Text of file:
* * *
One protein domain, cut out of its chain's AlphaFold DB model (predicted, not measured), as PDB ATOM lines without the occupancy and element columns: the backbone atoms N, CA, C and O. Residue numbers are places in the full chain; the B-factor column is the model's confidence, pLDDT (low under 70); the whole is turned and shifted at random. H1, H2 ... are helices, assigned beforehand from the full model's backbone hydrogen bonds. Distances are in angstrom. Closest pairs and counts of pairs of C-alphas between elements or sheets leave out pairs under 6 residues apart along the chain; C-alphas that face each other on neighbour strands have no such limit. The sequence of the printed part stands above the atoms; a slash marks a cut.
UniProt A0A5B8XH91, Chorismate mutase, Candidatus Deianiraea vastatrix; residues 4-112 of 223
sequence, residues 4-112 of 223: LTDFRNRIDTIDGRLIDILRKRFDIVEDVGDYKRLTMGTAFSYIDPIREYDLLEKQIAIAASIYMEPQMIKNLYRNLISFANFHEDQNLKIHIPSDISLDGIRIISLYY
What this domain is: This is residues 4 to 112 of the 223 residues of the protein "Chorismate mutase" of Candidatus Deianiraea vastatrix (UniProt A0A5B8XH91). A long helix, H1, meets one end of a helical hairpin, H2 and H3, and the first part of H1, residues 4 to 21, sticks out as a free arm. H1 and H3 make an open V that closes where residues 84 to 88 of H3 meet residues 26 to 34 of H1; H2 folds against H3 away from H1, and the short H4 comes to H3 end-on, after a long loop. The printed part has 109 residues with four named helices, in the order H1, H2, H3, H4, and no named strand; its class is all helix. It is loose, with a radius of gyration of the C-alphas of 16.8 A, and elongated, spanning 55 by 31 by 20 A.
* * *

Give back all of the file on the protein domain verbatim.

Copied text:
One protein domain, cut out of its chain's AlphaFold DB model (predicted, not measured), as PDB ATOM lines without the occupancy and element columns: the backbone atoms N, CA, C and O. Residue numbers are places in the full chain; the B-factor column is the model's confidence, pLDDT (low under 70); the whole is turned and shifted at random. H1, H2 ... are helices, assigned beforehand from the full model's backbone hydrogen bonds. Distances are in angstrom. Closest pairs and counts of pairs of C-alphas between elements or sheets leave out pairs under 6 residues apart along the chain; C-alphas that face each other on neighbour strands have no such limit. The sequence of the printed part stands above the atoms; a slash marks a cut.
UniProt A0A5B8XH91, Chorismate mutase, Candidatus Deianiraea vastatrix; residues 4-112 of 223
sequence, residues 4-112 of 223: LTDFRNRIDTIDGRLIDILRKRFDIVEDVGDYKRLTMGTAFSYIDPIREYDLLEKQIAIAASIYMEPQMIKNLYRNLISFANFHEDQNLKIHIPSDISLDGIRIISLYY
What this domain is: This is residues 4 to 112 of the 223 residues of the protein "Chorismate mutase" of Candidatus Deianiraea vastatrix (UniProt A0A5B8XH91). A long helix, H1, meets one end of a helical hairpin, H2 and H3, and the first part of H1, residues 4 to 21, sticks out as a free arm. H1 and H3 make an open V that closes where residues 84 to 88 of H3 meet residues 26 to 34 of H1; H2 folds against H3 away from H1, and the short H4 comes to H3 end-on, after a long loop. The printed part has 109 residues with four named helices, in the order H1, H2, H3, H4, and no named strand; its class is all helix. It is loose, with a radius of gyration of the C-alphas of 16.8 A, and elongated, spanning 55 by 31 by 20 A.